The 6-foot barrier is definitely the toughest of the obstacles to clear. I’ve seen both fit and unfit people clear it, and I’ve seen fit and unfit people NOT clear it. If you’re unsure, I recommend finding something that matches the description of what’s in the test and test yourself. If you can’t do it, work on it until you’re successful. Then, do it again, and again, and again. Do it as many times as you need until you’re confident enough to do it successfully when it counts.

    The other tests will have minimums that you’re required to meet. Some may have time limits along with them (i.e. 30 pushups in 60 seconds). Some might just be “how many can you do?” type tests where you go until you can’t go anymore. The 1.5 mile run generally has a time limit somewhere in the ball park of 12.5 minutes.

    ASSESSMENT CENTERS
    Assessment centers are becoming more prevalent in the law enforcement hiring process. What are they? Well, that depends on the agency. They can range from a single scenario, where you might take a theft report or a reckless driving complaint. They could be mini-interviews with several people. They could even be group exercises to bring out your teamwork or leadership abilities. You might even have to give a 3-5 minute impromptu speech in front of a group of other candidates. I've had to do all of them.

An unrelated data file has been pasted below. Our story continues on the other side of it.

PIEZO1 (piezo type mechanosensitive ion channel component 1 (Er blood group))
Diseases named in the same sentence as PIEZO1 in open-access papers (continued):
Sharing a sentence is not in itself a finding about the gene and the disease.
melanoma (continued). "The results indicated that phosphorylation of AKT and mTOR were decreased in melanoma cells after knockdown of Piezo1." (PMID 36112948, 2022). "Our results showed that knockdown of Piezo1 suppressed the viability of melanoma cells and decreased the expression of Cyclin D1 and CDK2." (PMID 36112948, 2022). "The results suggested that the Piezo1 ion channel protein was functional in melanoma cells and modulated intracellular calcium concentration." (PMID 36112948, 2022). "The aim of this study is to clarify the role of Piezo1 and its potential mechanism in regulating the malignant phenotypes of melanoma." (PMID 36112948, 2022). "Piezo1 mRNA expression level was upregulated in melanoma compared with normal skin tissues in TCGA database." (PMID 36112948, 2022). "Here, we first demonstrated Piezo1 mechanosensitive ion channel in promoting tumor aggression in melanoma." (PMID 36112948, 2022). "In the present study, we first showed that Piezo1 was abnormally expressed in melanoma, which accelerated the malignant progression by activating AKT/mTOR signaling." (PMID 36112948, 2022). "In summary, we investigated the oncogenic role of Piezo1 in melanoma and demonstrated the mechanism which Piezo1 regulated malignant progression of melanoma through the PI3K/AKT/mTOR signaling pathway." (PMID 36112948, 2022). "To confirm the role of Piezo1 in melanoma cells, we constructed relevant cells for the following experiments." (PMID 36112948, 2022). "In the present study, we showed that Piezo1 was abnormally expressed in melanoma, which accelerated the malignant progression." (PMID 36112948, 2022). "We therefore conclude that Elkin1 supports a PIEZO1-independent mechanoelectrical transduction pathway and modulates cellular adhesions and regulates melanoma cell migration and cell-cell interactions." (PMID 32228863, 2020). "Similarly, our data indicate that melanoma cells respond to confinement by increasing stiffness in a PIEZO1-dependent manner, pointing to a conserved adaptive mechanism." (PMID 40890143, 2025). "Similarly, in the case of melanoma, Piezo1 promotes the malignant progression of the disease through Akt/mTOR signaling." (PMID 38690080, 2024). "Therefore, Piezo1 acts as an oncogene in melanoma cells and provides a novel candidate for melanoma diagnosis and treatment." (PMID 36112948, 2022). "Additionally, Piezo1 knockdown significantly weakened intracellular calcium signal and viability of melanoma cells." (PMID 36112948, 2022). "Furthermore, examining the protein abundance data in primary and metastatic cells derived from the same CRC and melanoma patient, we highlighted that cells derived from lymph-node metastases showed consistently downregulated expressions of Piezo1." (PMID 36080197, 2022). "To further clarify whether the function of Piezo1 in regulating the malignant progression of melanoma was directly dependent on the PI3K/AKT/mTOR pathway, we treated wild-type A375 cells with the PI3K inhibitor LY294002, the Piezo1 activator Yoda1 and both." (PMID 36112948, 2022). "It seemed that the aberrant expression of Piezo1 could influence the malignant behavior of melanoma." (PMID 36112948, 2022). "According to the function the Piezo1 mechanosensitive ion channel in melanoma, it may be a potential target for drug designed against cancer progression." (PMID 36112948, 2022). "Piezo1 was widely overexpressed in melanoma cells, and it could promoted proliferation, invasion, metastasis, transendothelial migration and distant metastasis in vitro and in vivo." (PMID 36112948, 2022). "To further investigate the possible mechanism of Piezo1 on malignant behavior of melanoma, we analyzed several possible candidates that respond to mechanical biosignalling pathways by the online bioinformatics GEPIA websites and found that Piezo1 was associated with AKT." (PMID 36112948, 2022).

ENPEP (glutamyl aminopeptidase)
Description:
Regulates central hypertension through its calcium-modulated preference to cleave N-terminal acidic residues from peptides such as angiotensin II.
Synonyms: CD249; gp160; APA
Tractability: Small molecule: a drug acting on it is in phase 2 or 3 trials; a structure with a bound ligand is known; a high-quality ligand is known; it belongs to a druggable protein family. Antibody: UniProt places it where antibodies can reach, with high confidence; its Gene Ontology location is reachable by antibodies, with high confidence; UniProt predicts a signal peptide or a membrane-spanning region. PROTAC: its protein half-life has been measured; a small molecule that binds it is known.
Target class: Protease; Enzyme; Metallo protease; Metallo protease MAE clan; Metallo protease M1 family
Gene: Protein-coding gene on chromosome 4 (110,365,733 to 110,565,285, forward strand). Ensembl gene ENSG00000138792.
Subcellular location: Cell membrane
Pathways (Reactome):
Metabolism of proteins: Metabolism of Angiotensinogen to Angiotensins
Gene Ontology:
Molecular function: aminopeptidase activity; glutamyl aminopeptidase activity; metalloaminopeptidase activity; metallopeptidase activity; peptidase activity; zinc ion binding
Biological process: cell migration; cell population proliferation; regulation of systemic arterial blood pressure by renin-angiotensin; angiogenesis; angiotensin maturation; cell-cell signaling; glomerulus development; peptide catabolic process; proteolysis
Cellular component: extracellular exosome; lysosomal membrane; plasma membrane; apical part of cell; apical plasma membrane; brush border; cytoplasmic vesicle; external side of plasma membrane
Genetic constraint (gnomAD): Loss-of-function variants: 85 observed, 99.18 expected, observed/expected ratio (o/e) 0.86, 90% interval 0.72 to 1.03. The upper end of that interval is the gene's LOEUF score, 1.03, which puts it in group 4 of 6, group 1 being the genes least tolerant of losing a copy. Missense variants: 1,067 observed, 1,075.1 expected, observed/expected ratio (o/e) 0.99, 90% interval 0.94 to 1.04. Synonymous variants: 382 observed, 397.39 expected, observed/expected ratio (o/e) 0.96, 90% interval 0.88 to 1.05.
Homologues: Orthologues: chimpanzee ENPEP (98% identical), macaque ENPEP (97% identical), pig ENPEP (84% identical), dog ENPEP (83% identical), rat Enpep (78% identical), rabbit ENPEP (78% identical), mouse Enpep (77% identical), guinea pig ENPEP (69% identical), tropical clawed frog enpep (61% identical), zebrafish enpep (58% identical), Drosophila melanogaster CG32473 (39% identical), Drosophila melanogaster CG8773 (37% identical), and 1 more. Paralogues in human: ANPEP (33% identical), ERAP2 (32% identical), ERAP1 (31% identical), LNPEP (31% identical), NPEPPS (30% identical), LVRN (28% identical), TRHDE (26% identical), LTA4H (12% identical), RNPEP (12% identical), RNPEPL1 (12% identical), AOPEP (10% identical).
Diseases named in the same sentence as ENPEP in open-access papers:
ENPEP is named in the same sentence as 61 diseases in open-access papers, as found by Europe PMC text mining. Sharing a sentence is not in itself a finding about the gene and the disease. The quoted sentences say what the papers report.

The key to success in assessment centers is to take charge. If it's a group exercise, take the role of the "leader." If it's mini-interviews, do as you would in other interviews. If it's scenarios, revert back to your training (if you've had any). If you don't have any prior training in LE, think about what information you will NEED to complete the scenario. For example: if you're taking the reckless driving complaint, you'll want to obtain the color/make/model of the vehicle, last known direction of travel, license plate information, and the complainants name/address/phone number/date of birth. You'll also want the time it occurred, the location, and any damage to the complainants vehicle noted as well.